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Cost-cutting European Banks Fail to See Efficiency Gains

In spite of the sustained effort European banks are making to reduce costs, their key measure of efficiency has continued to worsen since the global financial crisis, S&P Global Market Intelligence data shows.

Persistently low interest rates and poor economic growth are serving to constrain income, while investments in compliance and other back-office roles and charges to resolve historical allegations of misconduct have helped offset cost-cutting efforts including branch closures, sweeping layoffs and pushing customers to digital options.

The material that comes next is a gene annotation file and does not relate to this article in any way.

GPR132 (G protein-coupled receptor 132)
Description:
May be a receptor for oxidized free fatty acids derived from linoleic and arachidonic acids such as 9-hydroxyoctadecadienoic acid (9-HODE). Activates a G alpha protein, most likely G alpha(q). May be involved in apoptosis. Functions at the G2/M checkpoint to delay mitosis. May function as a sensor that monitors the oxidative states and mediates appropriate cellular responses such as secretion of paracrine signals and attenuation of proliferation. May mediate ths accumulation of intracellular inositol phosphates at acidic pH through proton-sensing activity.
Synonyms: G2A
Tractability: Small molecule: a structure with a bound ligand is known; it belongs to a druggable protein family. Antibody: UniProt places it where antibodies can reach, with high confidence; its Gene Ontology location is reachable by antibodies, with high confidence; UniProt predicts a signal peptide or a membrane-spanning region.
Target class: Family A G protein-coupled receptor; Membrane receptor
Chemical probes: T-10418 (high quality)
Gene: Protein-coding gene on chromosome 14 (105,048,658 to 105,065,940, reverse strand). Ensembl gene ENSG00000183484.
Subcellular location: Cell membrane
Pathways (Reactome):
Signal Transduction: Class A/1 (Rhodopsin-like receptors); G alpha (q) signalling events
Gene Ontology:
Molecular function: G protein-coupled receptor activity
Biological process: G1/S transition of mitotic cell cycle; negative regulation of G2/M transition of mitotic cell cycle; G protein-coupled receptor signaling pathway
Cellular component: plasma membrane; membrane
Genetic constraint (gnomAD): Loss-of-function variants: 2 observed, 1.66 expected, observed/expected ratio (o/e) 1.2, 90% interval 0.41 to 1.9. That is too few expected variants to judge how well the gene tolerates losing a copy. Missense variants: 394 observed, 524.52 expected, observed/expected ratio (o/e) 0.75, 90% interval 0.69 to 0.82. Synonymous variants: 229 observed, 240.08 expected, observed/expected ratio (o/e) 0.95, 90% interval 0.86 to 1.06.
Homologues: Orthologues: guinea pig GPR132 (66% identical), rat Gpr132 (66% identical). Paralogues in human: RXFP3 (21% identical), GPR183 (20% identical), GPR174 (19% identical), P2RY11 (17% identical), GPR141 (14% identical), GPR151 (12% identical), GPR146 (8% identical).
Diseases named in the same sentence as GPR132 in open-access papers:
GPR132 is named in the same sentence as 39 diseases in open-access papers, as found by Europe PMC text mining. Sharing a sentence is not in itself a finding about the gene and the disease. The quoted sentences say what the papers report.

Across a sample of 15 of Europe’s largest banks by total assets, third-quarter cost-to-income ratios declined year over year at just six, according to S&P Global Market Intelligence data. Relative to the second quarter, 10 of the 15 saw cost-to-income ratios grow.

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Next Finance , December 2016

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